Hang Seng - The Hang Seng Index is a free-float capitalization-weighted index of a selection of companies from the Stock Exchange of Hong Kong.
STOXX Europe 600 - The STOXX Europe 600, also called STOXX 600, SXXP, is a stock index of European stocks designed by STOXX Ltd. This index has a fixed number of 600 components representing large, mid and small capitalization companies among 17 European countries, covering approximately 90% of the free-float market capitalization of the European stock market (not limited to the Eurozone).
Euro STOXX 50 - The EURO STOXX 50 Index is a market capitalization weighted stock index of 50 large, blue-chip European companies operating within eurozone nations.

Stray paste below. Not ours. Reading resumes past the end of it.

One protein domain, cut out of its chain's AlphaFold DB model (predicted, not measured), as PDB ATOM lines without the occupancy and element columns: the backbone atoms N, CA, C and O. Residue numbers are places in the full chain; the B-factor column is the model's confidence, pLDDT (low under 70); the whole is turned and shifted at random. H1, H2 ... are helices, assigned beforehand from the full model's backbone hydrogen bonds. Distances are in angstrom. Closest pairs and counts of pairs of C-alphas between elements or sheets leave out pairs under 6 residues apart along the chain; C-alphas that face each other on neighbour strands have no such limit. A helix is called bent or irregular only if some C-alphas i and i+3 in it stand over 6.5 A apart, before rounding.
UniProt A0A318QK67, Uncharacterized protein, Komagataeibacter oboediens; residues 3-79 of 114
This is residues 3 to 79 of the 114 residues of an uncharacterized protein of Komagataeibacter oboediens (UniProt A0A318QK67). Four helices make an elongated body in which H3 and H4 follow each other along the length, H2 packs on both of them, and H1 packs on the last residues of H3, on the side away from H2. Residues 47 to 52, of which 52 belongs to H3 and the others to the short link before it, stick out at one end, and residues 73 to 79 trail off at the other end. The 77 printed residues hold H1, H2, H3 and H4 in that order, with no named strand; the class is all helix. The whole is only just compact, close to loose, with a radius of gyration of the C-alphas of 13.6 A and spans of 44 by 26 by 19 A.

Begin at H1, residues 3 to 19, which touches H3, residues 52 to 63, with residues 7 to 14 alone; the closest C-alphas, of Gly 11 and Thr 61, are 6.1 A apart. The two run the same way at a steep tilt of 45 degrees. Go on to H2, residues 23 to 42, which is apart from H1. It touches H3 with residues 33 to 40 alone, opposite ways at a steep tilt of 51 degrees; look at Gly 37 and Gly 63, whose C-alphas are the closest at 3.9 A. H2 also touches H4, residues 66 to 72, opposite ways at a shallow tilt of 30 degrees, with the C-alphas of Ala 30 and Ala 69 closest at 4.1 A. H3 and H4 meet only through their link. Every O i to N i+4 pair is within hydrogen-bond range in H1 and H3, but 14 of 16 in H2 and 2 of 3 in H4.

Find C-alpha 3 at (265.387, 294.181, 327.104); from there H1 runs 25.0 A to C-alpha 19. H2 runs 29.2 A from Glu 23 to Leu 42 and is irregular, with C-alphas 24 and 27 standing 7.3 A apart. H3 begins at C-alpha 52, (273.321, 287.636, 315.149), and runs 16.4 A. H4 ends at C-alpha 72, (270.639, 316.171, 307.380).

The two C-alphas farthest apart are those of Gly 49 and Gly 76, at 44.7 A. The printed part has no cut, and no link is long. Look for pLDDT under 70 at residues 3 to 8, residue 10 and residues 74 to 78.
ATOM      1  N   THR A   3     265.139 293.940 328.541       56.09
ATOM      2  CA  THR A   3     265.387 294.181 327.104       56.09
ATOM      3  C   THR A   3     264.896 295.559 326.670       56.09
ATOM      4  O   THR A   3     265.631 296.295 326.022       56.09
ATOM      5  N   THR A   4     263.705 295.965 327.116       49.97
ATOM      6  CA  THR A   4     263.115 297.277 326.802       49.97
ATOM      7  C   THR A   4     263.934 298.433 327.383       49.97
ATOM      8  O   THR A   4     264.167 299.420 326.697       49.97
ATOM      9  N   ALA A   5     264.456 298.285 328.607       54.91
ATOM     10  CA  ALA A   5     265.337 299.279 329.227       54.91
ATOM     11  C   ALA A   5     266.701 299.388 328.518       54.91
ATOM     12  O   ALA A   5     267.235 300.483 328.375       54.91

CAC (France) - is a benchmark French stock market index. The index represents a capitalization-weighted measure of the 40 most significant stocks among the 100 largest market caps on the Euronext Paris (formerly the Paris Bourse).
Duration Risk - the name economists give to the risk associated with the sensitivity of a bond's price to a one percent change in interest rates.
Federal Open Market Committee (FOMC) - the branch of the Federal Reserve System (FRS) that determines the direction of monetary policy specifically by directing open market operations (OMO).
United States Treasury (UST) - the national treasury of the federal government of the United States where it serves as an executive department. The Treasury manages all of the money coming into the government and paid out by it.
High Yield (HY) - high-yield bonds (also called junk bonds) are bonds that pay higher interest rates because they have lower credit ratings than investment-grade bonds. High-yield bonds are more likely to default, so they must pay a higher yield than investment-grade bonds to compensate investors.